In March, the Juvenile Justice Clinic (JJC) and the Youth Justice Education Clinic (YJEC) secured the release of 16-year-old crossover client Mark M. just hours before Los Angeles juvenile detention centers were closed to family visits and days before schools across the county were closed indefinitely.
Mark’s arresting offense was proved by YJEC to be a manifestation of his disability, a disability (moreover) of which the school had been made aware but neglected to address appropriately. Consequently, the school halted expulsion proceedings. Nonetheless, the felony case against him stood.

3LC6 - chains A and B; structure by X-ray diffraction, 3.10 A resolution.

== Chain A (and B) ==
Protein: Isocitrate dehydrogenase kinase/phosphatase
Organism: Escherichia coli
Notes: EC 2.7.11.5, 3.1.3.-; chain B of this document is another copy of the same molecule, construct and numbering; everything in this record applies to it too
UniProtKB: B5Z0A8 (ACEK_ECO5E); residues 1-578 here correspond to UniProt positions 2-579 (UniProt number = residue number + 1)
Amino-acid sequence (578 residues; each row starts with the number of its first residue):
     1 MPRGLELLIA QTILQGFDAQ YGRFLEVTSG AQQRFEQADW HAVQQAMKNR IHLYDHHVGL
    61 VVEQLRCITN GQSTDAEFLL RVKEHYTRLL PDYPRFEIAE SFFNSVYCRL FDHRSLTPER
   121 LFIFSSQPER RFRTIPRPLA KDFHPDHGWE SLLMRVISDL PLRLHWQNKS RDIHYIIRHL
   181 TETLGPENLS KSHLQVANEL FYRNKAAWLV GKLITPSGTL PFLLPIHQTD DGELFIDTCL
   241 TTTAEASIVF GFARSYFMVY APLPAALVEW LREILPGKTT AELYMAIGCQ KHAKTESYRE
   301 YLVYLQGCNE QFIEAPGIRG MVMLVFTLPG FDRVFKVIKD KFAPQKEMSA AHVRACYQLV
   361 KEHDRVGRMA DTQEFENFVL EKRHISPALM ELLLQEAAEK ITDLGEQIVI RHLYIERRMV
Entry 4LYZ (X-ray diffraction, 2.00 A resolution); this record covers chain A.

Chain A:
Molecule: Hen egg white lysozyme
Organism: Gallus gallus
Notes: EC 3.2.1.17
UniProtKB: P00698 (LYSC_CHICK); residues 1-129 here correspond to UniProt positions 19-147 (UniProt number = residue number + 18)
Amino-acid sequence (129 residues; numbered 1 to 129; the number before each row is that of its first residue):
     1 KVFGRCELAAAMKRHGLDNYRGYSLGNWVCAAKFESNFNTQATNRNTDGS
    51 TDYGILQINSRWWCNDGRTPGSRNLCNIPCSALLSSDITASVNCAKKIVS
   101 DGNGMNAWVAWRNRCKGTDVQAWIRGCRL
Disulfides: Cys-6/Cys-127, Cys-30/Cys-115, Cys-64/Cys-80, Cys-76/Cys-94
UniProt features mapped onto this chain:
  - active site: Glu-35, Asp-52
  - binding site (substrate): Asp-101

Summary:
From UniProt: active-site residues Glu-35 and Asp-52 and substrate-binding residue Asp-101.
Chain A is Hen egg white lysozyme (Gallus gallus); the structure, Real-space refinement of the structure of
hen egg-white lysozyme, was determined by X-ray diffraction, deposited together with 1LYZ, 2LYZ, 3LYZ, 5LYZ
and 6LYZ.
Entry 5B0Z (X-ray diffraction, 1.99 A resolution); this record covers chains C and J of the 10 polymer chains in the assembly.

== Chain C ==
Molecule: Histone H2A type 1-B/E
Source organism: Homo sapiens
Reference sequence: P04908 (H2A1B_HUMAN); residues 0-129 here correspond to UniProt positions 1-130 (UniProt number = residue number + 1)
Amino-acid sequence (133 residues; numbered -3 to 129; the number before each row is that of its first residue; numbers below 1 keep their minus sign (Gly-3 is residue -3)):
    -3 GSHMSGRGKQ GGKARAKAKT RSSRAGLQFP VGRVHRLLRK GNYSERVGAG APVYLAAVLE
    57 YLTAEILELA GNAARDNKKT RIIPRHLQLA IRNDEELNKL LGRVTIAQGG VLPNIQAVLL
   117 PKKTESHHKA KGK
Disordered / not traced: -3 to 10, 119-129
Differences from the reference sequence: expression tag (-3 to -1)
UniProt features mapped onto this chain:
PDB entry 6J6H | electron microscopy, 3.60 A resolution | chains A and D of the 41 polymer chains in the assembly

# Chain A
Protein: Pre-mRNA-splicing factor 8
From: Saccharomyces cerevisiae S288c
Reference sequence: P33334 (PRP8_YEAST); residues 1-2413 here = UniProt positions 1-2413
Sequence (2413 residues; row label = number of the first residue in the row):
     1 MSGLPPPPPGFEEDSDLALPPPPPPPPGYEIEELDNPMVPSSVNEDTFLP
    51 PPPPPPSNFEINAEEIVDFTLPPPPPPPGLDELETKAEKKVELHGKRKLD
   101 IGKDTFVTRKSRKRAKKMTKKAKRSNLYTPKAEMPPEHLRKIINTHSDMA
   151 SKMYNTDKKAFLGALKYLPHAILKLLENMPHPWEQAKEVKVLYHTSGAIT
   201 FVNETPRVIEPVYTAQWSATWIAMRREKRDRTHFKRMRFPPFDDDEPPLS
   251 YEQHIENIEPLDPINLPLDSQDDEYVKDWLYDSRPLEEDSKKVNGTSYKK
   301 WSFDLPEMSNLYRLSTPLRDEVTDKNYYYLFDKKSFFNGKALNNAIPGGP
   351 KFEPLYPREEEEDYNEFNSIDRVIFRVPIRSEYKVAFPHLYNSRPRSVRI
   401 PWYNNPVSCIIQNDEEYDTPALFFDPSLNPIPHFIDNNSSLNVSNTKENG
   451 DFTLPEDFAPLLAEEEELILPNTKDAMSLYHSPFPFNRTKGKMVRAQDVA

Two weeks ago, Mark had his day in court, represented in his WebEx hearing in a socially distant way by recent clinical graduate Victoria (Tori) Hirsch, ’20, who remained dedicated to Mark’s case even after graduating and while studying for the bar exam. Thanks to his hard work and the vigilant advocacy of his JJC team, Mark obtained a deferred entry of judgment, an outcome with zero collateral consequences once he successfully completes probation.
Having overcome family tragedy and DCFS involvement, Mark is now on his way to graduating from high school and entering adulthood with a clean record and a fresh start. “Everything CJLP has been able to provide him made a difference,” says Tori. “Thanks to everyone on the team I’ve learned what great, thorough representation can look like!”
Special thanks to the Everychild Foundation (funders of the Everychild Integrated Education and Legal Advocacy Project), The Rose Hills Foundation and the Anthony and Jeannie Pritzker Foundation for making CJLP’s work with crossover youth possible.